EXTORTION

INTRODUCTION

Section 383-389 of Indian Penal Code examine the laws related to Extortion. Definition of Extortion is given under section 383 of Indian Penal Code. Section 383 reads as “Whosoever intentionally puts any person in fear of any injury to that person, or to any other, and thereby dishonestly induces the person so put in fear to deliver to any person any property or valuable security, or anything signed or sealed which may be converted into a valuable security, commits extortion”. Extortion is an act to put someone in fear of injury or any other harm to obtain his property or some other valuable item.

Punishment for Extortion is given under section 384 of Indian Penal Code. Section 384 reads as “Whosoever commits extortion shall be punished with imprisonment of either description for a term which may extend to three years, or with fine, or with both”. Punishment for an attempt of extortion is given under section 385 of Indian Penal Code. It is cognizable, bailable and non-compoundable offence and is triable by a Magistrate. Section 385 reads as “Whoever, in order to commit extortion, puts any person in fear, or attempts to put any person in fear, of any injury, shall be punished with imprisonment of either description for a term which may extend to two years, or with fine, or with both”.

INGREDIENTS OF EXTORTION

Intentionally putting an individual in fear of injury :

The individual should have an intention to cause a wrongful gain to one and wrongful loss to another in a manner where another person is put under threat. The actual delivery of the property is fundamental to constitute Extortion.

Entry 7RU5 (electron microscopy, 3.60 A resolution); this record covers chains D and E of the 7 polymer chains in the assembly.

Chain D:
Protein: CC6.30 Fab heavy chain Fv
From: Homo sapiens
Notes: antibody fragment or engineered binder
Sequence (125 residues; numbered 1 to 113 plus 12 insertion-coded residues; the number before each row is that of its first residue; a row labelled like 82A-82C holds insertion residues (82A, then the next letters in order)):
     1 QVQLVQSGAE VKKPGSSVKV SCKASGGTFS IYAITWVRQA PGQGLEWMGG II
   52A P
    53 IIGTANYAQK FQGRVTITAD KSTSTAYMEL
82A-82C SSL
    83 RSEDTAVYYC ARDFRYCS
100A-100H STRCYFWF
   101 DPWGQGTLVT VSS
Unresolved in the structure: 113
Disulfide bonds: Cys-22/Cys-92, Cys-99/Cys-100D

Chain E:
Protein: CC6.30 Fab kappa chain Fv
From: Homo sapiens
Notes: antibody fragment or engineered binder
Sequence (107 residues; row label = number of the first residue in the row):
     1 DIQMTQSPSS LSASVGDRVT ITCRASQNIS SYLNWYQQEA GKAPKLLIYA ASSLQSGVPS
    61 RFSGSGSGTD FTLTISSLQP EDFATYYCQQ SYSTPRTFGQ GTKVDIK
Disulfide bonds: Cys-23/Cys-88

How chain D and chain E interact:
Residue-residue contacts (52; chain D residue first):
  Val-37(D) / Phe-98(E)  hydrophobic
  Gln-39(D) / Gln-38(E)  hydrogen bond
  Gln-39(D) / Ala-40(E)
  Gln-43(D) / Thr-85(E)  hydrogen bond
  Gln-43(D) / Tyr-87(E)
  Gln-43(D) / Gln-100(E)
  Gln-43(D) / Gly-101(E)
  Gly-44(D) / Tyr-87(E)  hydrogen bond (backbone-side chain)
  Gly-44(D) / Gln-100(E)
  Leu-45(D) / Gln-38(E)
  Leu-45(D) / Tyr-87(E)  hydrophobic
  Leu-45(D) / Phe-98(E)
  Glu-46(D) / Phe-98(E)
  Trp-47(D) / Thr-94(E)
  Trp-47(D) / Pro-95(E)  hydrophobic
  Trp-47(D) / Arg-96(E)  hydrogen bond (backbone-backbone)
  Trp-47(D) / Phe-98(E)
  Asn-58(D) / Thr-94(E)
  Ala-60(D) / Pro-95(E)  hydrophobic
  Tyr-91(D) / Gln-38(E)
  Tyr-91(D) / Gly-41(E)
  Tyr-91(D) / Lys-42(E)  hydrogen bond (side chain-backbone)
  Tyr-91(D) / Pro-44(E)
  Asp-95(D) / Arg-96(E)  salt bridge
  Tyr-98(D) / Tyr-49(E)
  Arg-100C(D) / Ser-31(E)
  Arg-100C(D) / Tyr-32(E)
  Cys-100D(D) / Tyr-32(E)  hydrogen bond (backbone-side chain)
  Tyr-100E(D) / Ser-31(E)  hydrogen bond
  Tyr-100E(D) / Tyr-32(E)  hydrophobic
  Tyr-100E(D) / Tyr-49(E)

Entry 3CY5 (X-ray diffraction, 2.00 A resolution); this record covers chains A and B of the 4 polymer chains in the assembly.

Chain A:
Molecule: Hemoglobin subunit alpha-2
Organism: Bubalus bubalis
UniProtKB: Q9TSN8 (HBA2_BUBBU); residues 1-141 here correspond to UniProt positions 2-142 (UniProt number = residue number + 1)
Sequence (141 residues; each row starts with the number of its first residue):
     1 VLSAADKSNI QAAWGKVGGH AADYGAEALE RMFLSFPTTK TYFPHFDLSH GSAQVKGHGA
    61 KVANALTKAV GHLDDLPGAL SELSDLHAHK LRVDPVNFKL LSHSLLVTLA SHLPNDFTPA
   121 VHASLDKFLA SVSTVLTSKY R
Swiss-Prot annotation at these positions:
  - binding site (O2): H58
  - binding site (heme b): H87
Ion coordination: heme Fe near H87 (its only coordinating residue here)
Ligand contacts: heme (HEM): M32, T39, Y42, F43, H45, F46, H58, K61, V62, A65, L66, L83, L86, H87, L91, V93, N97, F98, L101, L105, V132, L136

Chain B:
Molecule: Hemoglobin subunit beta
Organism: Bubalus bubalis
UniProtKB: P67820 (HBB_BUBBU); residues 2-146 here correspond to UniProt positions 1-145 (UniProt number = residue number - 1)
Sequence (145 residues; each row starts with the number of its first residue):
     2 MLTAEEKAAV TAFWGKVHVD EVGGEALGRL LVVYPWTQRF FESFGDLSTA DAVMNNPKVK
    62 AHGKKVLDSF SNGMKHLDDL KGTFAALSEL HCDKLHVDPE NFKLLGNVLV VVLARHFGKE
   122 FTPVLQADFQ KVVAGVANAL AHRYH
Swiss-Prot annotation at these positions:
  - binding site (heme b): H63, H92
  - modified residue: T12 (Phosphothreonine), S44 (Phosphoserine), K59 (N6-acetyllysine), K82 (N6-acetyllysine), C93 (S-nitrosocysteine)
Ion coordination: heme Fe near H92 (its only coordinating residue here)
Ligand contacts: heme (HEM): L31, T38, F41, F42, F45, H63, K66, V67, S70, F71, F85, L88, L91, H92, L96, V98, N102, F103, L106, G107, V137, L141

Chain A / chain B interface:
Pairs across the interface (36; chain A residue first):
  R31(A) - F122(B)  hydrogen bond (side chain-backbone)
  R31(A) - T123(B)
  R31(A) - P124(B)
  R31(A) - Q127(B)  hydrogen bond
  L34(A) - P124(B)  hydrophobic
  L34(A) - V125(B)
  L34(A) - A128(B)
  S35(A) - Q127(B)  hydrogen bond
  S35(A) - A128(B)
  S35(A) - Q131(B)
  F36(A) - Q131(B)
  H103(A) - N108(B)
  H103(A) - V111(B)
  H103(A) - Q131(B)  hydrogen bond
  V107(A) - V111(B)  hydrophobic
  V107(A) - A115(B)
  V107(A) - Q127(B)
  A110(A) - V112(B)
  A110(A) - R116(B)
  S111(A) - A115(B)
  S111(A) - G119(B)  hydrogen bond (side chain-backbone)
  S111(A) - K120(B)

The purpose of which is to dishonestly induce the person put in fear :

The objective of the offence should have been towards the furtherance of the crime of Extortion.

To deliver property or valuable security :

The actual transaction must have happened to have the section come into play in its entirety. If at all, for any reason.

CASE LAWS :

ROMESH CHANDRA ARORA V. THE STATE, 1960

For this situation, a boy and a girl was compelled by the accused to remove their garments and while they were naked he took many photographs of them. Later these photos were used by the accused in order to extort money from them. This act here was viewed to be an offence of extortion.

GURUSHARAN V. STATE OF PUNJAB, 1996

For this situationit was held that one of the elements of the offence is that the offender “persuade the person so as to put in fear then and there to deliver up the thing extorted. Regardless of whether the money demanded is paid after few days, it still amounts to extortion.

RAJESH BAJAJ V. NCT OF DELHI AND ORS.

In this case,the court held that the court should not take consideration of a hypo-technical approach in some cases. If the injured party is able to prove and lay a actual foundation to demonstrate that the accused has committed extortion is sufficient to prosecute the  accused for the same.

QUEEN V. NATHALIRC MINARD, 1844

For this instance,the bishop was threatened in order to uncover his illegitimate relationship with a lady. This act was considered as an offence of extortion.

Aishwarya Says:

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